If the saying “…too much of a good thing” is in-fact true, no one told GTA.
It’s been a while since its release, so you might have forgotten what a huge freakin’ deal GTA V was when it dropped. So allow me to remind you: it was a huge freakin’ deal. Aside from being one of the fastest selling games to garner over a billion dollars (which is a pile of cash so large I wanna’ cry), the series continues to set a new standard in “sandbox” gaming with each version. Frankly, no one can touch GTA in what it does, as it clearly is and will always be the biggest dog in the yard.
Having said that, what about the other dogs? Is there another side of the coin we’re not considering?
Granted, for Rockstar employees, last fall was probably one continuous party. I can only imagine the celebrations and praise they received. Hell, the pats on the back from co-workers alone were probably enough to knock them down on more than one occasion. However, there are those in the industry that came out holding the losing end of the stick after the GTA V release. Put yourself in the shoes of the smaller studios after learning your game would go to market during this time period. It’s almost like finding out your first MMA bout will be against Anderson Silva; it’s an ass-whoopin’ just waiting to happen. Take Painkiller: Hell & Damnation by The Farm 51 for example. You think a low-profile digital title like this had ANY chance of real success? While met with only luke-warm reception at best, this highlights a game that probably would have rated a bit higher had it not been overshadowed by the huge Goliath to its David. Ultimately, it was dead before it left the gate.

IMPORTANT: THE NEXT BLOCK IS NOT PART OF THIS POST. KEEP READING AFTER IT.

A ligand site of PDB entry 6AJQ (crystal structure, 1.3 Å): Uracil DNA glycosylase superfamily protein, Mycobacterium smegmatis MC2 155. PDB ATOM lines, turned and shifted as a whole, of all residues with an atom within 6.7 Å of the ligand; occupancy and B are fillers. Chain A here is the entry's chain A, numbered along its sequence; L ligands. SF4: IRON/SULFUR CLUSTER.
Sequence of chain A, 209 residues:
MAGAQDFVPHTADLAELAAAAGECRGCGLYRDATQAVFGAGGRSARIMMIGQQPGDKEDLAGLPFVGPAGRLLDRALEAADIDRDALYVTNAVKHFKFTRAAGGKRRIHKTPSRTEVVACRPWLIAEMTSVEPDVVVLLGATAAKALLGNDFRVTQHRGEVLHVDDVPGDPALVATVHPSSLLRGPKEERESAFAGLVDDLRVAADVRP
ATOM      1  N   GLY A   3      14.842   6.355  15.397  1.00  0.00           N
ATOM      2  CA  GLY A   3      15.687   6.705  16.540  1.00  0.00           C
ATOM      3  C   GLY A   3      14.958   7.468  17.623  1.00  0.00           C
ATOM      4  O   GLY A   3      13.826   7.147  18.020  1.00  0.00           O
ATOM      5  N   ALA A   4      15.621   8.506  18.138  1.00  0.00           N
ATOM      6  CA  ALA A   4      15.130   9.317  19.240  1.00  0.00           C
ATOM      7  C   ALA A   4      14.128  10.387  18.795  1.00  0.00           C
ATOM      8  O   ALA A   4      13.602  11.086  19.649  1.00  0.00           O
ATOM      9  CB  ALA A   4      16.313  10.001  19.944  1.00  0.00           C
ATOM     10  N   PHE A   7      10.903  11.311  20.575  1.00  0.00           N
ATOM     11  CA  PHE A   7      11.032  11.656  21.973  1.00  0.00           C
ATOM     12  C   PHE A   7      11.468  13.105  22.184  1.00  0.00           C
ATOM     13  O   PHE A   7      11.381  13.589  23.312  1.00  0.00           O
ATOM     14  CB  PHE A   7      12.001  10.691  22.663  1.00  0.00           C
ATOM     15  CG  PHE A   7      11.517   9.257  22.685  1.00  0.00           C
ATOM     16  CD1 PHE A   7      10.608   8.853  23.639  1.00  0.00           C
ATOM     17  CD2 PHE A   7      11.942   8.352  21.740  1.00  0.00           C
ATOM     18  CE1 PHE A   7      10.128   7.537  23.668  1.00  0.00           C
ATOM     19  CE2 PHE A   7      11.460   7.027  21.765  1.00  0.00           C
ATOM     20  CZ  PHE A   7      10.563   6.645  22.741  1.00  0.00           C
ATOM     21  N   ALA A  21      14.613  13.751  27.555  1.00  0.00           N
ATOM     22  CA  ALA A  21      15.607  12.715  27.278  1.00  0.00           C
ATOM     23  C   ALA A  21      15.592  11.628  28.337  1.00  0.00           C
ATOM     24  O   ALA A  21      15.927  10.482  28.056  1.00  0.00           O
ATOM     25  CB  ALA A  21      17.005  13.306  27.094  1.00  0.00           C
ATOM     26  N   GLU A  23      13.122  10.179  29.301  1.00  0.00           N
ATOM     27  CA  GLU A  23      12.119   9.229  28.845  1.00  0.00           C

And it wasn’t just the little guy that took a hit either. Powerhouse EA also got a bit of a black eye in the fray.
Around the time that Rockstar followed up with its online component of GTA, EA was in the process of trying to juggle both current-gen and next-gen ports of its latest Battlefield entry. Comments recently made by EA’s Blake Jorgensen revealed that even a company their size isn’t immune to such a giant tidal wave of “winning” (as Charlie Sheen would say). “I don't think anyone anticipated the level of that success…I think it sucked dollars out of the old-generation software market…We expected the market to be challenged just because of the transitions to the new generation …as a reminder, Rockstar Games moved that release from the spring to the fall, so it even changed our expectations again as it got moved." He states.
Don’t get me wrong, I’m not here to step on Rockstar’s accomplishments or garner sympathy for EA. Electronic Arts' current financial straights are a result of their own hand in many cases (from under-performing titles to a bad online business model). In-fact, I’m not here to carry water for any developer. What studios in our industry face is no different than those of low-budget films which are released during the summer blockbuster season (and are often forgotten just as quickly). Sometimes you have to rise to the occasion: some do and some don’t. I just hope the unsung heroes (the artists who spend nights sleeping at the office just to meet a Monday morning deadline) don’t end up as a casualty of war.
I can’t imagine it gets any easier finding your next job, when the latest entry at the top of your resume reads, “…please hire…last game crushed by GTA…not fair.”